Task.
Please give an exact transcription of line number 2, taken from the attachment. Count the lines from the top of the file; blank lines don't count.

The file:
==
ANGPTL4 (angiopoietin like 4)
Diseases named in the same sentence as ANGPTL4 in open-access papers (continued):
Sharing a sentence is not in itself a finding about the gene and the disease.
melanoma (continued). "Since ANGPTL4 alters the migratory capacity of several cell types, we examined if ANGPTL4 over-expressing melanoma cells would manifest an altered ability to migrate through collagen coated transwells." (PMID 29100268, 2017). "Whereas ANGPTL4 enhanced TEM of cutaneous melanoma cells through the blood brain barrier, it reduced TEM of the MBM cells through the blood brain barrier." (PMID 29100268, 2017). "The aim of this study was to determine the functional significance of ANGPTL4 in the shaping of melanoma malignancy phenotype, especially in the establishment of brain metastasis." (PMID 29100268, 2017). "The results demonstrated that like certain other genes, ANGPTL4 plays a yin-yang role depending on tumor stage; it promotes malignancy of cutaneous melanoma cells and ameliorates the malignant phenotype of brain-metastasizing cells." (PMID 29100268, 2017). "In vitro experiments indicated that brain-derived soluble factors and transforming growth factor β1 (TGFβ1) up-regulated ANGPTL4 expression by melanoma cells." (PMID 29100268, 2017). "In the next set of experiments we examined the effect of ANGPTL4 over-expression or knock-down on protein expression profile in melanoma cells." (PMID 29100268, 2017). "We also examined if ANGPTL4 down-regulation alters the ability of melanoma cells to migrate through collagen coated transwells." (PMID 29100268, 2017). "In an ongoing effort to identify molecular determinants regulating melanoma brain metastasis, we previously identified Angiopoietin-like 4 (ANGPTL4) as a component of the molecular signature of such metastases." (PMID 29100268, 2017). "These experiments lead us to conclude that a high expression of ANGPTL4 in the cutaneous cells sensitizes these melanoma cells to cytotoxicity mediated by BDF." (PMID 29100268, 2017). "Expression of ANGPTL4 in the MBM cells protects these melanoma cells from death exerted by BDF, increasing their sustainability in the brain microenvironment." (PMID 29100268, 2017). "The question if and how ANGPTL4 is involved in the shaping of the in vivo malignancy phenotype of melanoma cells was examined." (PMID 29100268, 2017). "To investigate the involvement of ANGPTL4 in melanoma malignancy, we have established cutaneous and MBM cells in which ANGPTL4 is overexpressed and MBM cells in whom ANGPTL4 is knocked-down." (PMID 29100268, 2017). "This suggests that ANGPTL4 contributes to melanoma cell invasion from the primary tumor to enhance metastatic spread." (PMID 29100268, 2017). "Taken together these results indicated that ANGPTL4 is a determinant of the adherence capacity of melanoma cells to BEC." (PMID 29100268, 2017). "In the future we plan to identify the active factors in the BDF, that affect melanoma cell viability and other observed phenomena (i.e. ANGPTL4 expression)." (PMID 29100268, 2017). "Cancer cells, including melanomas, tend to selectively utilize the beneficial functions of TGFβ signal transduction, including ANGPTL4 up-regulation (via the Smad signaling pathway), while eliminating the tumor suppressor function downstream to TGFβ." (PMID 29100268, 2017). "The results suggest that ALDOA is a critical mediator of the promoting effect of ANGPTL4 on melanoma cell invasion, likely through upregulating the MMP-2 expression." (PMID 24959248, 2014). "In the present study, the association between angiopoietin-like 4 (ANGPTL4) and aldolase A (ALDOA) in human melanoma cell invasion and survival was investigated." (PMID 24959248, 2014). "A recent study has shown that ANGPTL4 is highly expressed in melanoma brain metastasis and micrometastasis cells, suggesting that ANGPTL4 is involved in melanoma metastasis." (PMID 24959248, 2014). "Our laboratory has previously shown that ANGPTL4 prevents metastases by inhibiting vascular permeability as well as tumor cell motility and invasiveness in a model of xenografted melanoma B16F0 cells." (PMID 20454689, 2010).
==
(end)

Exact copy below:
Diseases named in the same sentence as ANGPTL4 in open-access papers (continued):